+ Yes, Lisa as Loraine displays many fine qualities. Nevertheless I am troubled by the music Loraine is listening to in the gratuitous shower scene. Lisa starred in the trailblazing 1956 film Rock Around The Clock as the principal dancer for Bill Haley's Comets, as well as some other early rock movie classics, and would never listen to such dopey stuff. JohnK, 23 February 2018
+I am much more troubled by Perry's inappropriate behaviour in that shower scene. He has pulled the same stunt many times, intruding into a woman's apartment, startling her, and forcing her to talk to him, but this was the creepiest version of it yet. He could have called out to her and given her a chance to dress, but no...he prefers to come across as a sexual predator! Ugh. I guess it was just another excuse, typical of these late seasons, to let the viewers ogle a semi-naked woman. Oh, the "liberated" Sixties! Submitted by JazzBaby, 6/24/2019.
+ Indeed it was creepy. The shots were so far up her leg you can briefly see the edge of her bathing suit, at least in the IMDB version. Rich P 10/26/21
Interesting to see some addressed envelopes in this episode without zip codes. I would have thought they'd have been in use by the time this was filmed.
+ Yes, zip codes came along in 1963, accompanied by the two-letter state-codes (CA for Calif, PA for Penna). The system only became mandatory, however, in 1967, and then only for bulk commercial mail. People who has printed non-zip return addresses on their stationery were allowed to use up their supplies, however, and the White House did not add the zip code to their own address until 1971. As late as 1973, the Post Office was issuing a 10 cent first class stamp that urged people to use zip codes, because even after a decade, the digitization system was unpopular with the public. Submitted by catyron, August 3rd, 2018
+ Several of the envelopes only had name, street, and "L.A." Not even the state. I guess that was ok with intra-Calif mail; otherwise would be a monster to sort. Rich P 10/26/21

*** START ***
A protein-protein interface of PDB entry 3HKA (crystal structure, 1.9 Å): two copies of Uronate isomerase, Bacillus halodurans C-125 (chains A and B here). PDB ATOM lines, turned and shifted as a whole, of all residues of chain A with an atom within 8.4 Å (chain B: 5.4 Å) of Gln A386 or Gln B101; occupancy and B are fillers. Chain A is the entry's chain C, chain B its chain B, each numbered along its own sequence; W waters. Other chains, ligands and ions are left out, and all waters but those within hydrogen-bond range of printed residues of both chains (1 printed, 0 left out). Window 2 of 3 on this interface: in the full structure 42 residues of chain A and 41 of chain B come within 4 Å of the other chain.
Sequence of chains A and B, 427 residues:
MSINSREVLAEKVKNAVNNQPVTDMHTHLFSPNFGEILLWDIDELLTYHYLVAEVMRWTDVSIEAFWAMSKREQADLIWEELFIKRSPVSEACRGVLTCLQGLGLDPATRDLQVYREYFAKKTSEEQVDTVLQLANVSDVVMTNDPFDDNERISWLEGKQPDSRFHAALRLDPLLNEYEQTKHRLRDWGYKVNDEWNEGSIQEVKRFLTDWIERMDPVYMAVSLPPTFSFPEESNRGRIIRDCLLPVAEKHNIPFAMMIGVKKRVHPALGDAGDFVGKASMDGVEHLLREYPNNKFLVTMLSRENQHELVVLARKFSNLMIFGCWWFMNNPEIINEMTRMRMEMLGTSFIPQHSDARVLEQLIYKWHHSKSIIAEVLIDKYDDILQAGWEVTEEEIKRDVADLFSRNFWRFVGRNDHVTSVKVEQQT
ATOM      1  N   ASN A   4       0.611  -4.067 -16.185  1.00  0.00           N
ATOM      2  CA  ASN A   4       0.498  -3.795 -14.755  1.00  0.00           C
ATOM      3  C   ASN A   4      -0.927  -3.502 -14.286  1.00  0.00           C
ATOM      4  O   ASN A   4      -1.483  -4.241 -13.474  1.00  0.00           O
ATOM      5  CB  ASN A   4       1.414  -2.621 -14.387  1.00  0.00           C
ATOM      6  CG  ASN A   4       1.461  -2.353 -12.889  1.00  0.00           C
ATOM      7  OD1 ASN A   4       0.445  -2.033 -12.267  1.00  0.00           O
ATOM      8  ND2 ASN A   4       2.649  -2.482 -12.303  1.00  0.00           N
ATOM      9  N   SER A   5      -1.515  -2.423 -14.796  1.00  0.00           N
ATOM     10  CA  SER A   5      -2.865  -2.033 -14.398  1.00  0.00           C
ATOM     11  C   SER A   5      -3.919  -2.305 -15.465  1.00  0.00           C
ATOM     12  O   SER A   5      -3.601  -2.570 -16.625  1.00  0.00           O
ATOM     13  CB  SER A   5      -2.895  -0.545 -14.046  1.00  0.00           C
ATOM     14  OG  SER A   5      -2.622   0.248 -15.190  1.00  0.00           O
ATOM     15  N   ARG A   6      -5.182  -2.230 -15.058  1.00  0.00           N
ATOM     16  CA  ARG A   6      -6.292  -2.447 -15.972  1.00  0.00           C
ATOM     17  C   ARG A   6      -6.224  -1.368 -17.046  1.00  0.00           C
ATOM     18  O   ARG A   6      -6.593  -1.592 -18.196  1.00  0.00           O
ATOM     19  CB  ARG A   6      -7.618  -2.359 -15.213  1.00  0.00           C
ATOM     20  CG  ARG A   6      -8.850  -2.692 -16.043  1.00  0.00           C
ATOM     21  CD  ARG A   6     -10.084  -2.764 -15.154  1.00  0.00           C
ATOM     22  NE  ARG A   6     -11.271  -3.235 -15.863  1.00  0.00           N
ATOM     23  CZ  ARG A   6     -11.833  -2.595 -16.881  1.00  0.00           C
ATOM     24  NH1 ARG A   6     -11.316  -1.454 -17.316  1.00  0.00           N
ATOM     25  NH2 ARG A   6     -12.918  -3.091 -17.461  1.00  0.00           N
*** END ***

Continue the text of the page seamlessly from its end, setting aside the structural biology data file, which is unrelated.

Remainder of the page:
Early in the episode, Al Dolby (the mechanic) unwraps a stick of chewing gum, and casually tosses the wrapper on the floor. As Jud Bennett enters to give Fielding his case, he bends down, and picks up the wrapper. He makes such a show of noticing it, and picking it up, I thought for sure it would be a plot point brought up later. I don't think it was, or did I miss something? Submitted by Chief Kurtz, 20 January 2022.
The only problem with having Richard Erdman in a show (of any kind) is that it's better than even odds that he's gonna play the baddie .. man just LOOKED suspicious! Submitted by MikeReese 5/17/2013
This may be the only show where the name of the murder victim is not known until the last few minutes of the show. Submitted by PaulDrake 33. 3 March 2015
+ I guess no one missed the mechanic when he did not show up for work. Also, when the camera was behind the pilot just prior and could not see his face, a viewer gets suspicious. Submitted by Perry Baby 1/17/17.
We been hoodwinked: We were supposed to believe the man in sunglasses waiting outside Laraine's house was Kavanaugh and if you look closely it actually is Russell Arms (Kavanaugh). However, when Lt. Drumm brings him and Laraine into court he has changed into Stacey Fielding! Kavanaugh showed up in court later on his own. Submitted by Kilo 2/4/2018.
Fraudulent Invoice Since this comes out during the final scene in Perry's office, I don't think it is a spoiler; however -- Paul Drake admits to padding his bill to Perry by $175 ($1400 in 2021 dollars) for the personal purchase of golf clubs?! That is so unethical. But it is treated as a joke. I really don't think this would have played well in an early episode. Rich P 10/26/2021